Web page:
The city of Pitesti, Romania, is drab even in sunshine. The skyline is dominated by crumbling apartment blocks and a half-finished university building, with cranes and excavators standing idle nearby.
It is a sharp contrast to some of the splendid buildings in the capital of Bucharest, such as the Parliament palace or the copy of the Arc de Triomphe that were built to satisfy Nicolae Ceausescu's ego. Yet, this is the place that Renault SA has chosen to build a 'world' car. It is the home of Dacia SA, the moribund state-owned automaker that Renault purchased in 1999. And it is the site of Dacia's assembly plant, which Renault has begun to renovate. It is an enormous task. For this is a plant where time has stood still.
Outside the plant, one sees scattered lumps of concrete, bits of wire and roaming dogs - the debris one might expect at an abandoned building. Inside, the stamping plant, assembly line and welding shop are dark and dismal. Renault has begun to clean up this mess. But one cannot quickly reverse 30 years of neglect.
Renault's executives understood the difficulty of a turnaround in 1998, when they visited Pitesti to negotiate the purchase of Dacia. 'Nothing had changed since the 1970s,' says Christian Esteve, a former boss of Renault UK and now deputy general manager of Dacia in charge of marketing and finance. 'Even the technical work sheets were still in French.'
Dacia may have humble beginnings, but Renault has big plans for it. The French automaker estimates that demand for cars and trucks in emerging markets will grow by 9.9 million units over the next decade. Renault's solution: a $5,000 car. Renault plans to build Dacia into a worldwide nameplate that will sell half a million vehicles a year. The Romanian government offered Renault an eight-year holiday from a tax on profits. The government also offered a three-year waiver on its value-added tax. In return, Renault has budgeted $220 million to modernize Dacia and renovate the plant. That accounts for virtually all of the auto industry's investment in Romanian vehicle assembly. (See chart on Page 25.)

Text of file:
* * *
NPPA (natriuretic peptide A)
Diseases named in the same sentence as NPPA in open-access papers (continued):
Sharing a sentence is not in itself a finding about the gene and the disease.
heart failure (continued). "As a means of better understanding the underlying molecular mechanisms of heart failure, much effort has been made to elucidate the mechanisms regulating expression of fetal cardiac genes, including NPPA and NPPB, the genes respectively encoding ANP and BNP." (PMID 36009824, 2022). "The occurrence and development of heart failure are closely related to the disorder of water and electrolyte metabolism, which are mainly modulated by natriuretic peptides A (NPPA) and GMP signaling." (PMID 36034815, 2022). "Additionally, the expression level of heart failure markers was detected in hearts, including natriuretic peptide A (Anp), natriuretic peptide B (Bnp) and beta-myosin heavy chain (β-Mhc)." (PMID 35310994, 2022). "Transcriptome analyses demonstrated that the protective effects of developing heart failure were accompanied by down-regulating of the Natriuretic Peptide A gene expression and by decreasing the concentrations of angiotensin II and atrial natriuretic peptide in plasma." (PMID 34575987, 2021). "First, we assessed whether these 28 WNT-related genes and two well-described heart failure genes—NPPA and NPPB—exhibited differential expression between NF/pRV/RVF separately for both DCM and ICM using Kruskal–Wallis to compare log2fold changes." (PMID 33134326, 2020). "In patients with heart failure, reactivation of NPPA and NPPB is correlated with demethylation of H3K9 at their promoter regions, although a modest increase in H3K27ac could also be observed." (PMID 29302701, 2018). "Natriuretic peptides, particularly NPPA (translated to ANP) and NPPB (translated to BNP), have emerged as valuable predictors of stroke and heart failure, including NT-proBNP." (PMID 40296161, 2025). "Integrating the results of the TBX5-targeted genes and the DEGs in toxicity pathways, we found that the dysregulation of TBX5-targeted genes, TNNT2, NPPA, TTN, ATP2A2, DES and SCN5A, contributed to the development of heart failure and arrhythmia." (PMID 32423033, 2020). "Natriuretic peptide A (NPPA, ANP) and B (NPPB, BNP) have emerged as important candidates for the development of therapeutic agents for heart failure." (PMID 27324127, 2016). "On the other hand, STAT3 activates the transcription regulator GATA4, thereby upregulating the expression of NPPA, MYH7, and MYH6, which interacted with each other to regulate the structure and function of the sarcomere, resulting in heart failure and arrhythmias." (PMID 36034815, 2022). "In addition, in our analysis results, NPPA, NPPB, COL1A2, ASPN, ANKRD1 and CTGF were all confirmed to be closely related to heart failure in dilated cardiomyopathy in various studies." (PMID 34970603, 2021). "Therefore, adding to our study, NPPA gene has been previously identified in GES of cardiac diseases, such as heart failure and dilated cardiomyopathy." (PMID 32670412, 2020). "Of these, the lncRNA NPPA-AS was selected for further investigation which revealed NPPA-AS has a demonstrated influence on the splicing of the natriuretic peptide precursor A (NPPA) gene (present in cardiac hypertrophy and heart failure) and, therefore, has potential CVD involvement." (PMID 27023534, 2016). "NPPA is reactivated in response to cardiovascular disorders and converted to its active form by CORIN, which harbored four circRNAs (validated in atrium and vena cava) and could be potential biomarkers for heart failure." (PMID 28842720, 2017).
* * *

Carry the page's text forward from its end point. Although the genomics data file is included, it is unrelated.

But money alone will not fix the antiquated attitudes of Dacia's workers and managers. When Renault took over the plant 18 months ago, workers in the paint shop did not wear any protective gear in the spray booth. Renault introduced breathing masks and protective clothing, but employees were reluctant to use the gear. They thought they would lose their hazardous-duty bonus by wearing the masks. Because the average Dacia worker earns $100 a month, this was not a trivial issue. So Renault added the bonus - which was up to 20 percent of wages - to the workers' regular pay.
Francois Blanc, director of human resources, agrees that Renault's biggest task is to change the minds of the work force. 'In 1999, workers were like soldiers, standing at attention and rushing immediately to do what was suggested,' he says. 'They were just used to taking orders.' Workers on the assembly line were paid only if 450 cars a day were produced - regardless of customer demand.
Despite Dacia's obsession with output, its factory's productivity was quite poor. Even as Renault improves quality, it expects to boost the plant's efficiency, too. It now takes 52 hours to build each SuperNova. The goal is to build one in 25 hours by 2004.
To improve productivity, Renault is organizing the workers into teams. The automaker is slashing the payroll, too. With the union's acquiescence, Renault will shed 11,000 jobs. The company's suppliers will absorb 2,000 of those workers as the plant outsources assembly of wire harnesses, seats and other parts. Meanwhile, Renault will hire 500 new workers to handle design and engineering.
Although Renault must retrain the workers, Esteve says poor management is the main problem. 'The poor quality of management meant we had to give far more support than we thought,' he says. Renault has flown in 75 French managers on three-year contracts, plus 75 on six-month contracts.